‘Contribution per lot entitlement’: tells you how much each unit entitlement will pay as a part of the recommended contribution. It can be a difficult one for people to interpret as owners don’t always think about their unit in terms of entitlements. If you are discussing the sinking fund forecast, it may be beneficial to multiply this figure out so that an actual dollar figure of contribution per lot per annum can be seen. It’s much easier for someone to understand that they need to contribute $960 per annum to the sinking fund than it is for them to know they will pay $7.92 per lot entitlement per annum.
‘Anticipated Expenses’: These are expenses expected from the sinking fund on a year to year basis. Later in the document, these will be detailed with a breakdown of all expenses. It’s worth noting that while the recommended contributions are usually kept fairly steady with small increases over time to help owners with financial planning, the anticipated expenses can fluctuate significantly on a year to year basis. This reflects the fact that while there may be some quiet years when owners make minimal investments in a scheme, these are likely to be followed by years when a major project is undertaken.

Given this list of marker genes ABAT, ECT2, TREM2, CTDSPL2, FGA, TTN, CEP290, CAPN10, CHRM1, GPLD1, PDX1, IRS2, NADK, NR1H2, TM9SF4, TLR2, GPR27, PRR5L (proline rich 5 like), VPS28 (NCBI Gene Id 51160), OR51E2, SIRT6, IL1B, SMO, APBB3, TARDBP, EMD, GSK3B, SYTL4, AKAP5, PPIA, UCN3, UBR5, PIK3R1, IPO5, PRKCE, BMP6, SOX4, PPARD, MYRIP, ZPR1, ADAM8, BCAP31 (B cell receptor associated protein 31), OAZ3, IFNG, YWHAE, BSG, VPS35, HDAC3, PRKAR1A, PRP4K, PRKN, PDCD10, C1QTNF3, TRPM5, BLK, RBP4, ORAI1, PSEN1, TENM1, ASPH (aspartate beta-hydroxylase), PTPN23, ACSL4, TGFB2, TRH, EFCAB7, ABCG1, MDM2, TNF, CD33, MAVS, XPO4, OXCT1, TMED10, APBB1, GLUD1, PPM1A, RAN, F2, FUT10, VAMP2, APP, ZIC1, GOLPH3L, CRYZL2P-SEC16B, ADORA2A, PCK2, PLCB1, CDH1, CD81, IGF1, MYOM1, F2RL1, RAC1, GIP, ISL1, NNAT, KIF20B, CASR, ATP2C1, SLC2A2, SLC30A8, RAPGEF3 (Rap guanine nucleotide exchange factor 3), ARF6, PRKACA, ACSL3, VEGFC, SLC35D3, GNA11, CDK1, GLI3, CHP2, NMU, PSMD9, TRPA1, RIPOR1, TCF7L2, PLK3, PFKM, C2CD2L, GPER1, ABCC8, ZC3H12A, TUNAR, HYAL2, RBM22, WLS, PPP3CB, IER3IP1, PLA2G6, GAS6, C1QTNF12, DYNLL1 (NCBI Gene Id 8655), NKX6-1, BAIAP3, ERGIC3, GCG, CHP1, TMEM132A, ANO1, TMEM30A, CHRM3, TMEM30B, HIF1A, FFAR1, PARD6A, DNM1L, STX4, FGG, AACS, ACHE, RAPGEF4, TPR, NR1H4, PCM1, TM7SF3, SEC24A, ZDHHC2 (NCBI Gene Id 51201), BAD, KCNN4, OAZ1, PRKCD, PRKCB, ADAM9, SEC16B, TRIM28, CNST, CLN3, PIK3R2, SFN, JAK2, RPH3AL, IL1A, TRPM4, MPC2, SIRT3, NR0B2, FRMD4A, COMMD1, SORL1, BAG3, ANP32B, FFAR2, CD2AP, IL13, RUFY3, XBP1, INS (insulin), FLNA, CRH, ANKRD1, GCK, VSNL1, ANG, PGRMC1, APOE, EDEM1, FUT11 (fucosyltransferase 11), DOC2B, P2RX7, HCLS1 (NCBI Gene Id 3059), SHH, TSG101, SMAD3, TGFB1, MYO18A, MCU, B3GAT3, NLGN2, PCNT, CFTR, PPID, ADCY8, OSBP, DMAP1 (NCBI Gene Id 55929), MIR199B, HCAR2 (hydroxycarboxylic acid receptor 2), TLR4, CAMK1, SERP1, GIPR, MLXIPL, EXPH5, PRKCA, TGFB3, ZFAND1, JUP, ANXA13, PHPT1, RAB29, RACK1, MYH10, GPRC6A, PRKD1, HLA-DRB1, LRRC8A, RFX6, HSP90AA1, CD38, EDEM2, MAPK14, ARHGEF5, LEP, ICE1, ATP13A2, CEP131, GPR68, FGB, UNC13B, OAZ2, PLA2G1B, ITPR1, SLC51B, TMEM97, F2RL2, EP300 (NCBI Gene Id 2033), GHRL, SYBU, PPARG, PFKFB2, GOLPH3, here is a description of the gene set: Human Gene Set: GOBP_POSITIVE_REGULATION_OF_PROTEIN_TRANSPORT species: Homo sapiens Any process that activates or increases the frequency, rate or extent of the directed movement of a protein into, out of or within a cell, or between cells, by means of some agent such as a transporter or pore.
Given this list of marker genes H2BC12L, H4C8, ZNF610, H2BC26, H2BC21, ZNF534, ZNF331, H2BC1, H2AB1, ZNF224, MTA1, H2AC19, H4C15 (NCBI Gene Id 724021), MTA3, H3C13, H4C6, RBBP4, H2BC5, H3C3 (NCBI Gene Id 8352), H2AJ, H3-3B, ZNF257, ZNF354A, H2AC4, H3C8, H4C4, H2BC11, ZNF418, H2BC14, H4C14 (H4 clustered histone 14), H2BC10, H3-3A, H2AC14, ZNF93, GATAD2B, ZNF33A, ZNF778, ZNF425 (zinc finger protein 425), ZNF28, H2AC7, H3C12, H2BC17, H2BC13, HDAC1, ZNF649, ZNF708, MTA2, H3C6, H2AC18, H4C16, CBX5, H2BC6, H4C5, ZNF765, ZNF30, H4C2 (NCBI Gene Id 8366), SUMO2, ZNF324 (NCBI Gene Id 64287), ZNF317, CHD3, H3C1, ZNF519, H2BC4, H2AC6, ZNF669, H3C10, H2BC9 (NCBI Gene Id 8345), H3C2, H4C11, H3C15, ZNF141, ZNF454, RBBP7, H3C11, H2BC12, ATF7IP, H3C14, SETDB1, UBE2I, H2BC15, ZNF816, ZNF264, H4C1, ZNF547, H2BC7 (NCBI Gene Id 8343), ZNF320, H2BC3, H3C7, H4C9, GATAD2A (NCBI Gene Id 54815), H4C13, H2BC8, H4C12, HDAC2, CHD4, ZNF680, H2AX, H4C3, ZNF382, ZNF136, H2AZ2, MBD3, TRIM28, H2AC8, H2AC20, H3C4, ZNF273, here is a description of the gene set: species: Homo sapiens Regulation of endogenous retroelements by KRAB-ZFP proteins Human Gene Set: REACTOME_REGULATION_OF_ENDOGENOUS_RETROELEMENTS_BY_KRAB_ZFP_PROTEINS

Many people tend to think of the sinking fund as just being for savings, but it is really a guide for spending and the savings are raised to facilitate that.
‘Balance’: this is the anticipated balance at the end of the financial year. Figures include additional anticipated income from interest via term deposits.
That’s the headline information but the remainder of the document contains some key small print in the anticipated expense and exclusions that can be easy to overlook.
The anticipated expenditures section usually sets out in detailed tables a multitude of standard maintenance items, how much they might cost to repair and when the repair might be anticipated. An individual line item may look something like this:
Here, the reports anticipate an expenditure of $1947.00 on downpipe repairs in 2025 and a further $4332.00 in 2028.